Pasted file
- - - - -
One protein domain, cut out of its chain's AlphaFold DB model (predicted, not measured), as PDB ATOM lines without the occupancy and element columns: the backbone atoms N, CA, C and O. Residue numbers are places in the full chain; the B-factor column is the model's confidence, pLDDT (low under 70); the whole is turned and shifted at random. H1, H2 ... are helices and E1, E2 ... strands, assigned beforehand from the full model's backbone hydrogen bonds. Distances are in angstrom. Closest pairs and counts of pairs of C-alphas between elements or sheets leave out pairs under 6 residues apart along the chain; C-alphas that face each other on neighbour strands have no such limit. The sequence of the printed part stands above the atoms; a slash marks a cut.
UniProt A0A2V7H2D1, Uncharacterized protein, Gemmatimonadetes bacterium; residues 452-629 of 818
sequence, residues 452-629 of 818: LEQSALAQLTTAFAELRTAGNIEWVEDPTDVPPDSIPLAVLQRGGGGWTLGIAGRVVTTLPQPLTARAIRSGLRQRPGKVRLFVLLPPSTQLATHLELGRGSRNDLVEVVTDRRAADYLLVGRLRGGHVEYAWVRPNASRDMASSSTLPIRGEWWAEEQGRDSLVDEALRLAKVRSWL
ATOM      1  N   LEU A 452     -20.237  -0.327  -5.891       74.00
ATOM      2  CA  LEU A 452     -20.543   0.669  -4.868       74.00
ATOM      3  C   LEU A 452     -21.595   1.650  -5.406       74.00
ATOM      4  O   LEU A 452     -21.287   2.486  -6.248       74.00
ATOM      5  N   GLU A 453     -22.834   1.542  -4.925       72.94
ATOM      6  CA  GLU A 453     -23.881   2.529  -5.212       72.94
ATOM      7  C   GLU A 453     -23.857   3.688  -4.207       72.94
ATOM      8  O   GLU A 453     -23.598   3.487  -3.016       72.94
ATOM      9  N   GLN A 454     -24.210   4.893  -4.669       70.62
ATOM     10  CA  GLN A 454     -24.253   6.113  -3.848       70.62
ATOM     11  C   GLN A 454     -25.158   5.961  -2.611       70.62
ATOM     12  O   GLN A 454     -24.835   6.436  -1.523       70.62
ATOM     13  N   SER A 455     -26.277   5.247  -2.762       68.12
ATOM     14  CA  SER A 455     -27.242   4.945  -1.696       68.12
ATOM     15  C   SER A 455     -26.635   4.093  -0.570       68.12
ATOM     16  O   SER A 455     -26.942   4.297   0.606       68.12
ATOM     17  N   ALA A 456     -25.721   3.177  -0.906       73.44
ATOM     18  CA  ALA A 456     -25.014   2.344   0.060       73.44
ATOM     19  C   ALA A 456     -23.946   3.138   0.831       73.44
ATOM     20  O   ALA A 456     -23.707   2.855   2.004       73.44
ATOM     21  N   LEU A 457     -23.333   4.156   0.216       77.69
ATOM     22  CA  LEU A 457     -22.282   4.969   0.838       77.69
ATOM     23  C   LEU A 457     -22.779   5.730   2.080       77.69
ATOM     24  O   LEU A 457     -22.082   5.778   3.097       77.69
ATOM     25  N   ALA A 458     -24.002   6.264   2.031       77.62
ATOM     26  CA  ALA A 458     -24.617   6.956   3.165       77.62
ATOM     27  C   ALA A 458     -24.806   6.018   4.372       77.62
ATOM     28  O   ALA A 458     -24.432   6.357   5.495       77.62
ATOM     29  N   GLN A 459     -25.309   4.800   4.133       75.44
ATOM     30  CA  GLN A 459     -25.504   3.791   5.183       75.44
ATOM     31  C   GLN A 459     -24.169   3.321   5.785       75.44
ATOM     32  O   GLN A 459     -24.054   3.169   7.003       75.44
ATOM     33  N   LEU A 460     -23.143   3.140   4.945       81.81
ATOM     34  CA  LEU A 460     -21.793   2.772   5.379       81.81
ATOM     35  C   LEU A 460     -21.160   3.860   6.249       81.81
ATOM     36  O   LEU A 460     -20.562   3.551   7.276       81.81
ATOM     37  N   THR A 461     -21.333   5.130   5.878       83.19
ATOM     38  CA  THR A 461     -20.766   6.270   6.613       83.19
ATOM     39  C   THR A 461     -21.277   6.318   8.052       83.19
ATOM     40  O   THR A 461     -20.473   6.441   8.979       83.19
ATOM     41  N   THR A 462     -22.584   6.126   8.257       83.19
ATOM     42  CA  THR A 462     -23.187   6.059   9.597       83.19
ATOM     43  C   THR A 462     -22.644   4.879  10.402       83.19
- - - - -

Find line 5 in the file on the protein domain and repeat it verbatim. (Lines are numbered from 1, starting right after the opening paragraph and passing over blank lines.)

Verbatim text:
ATOM      3  C   LEU A 452     -21.595   1.650  -5.406       74.00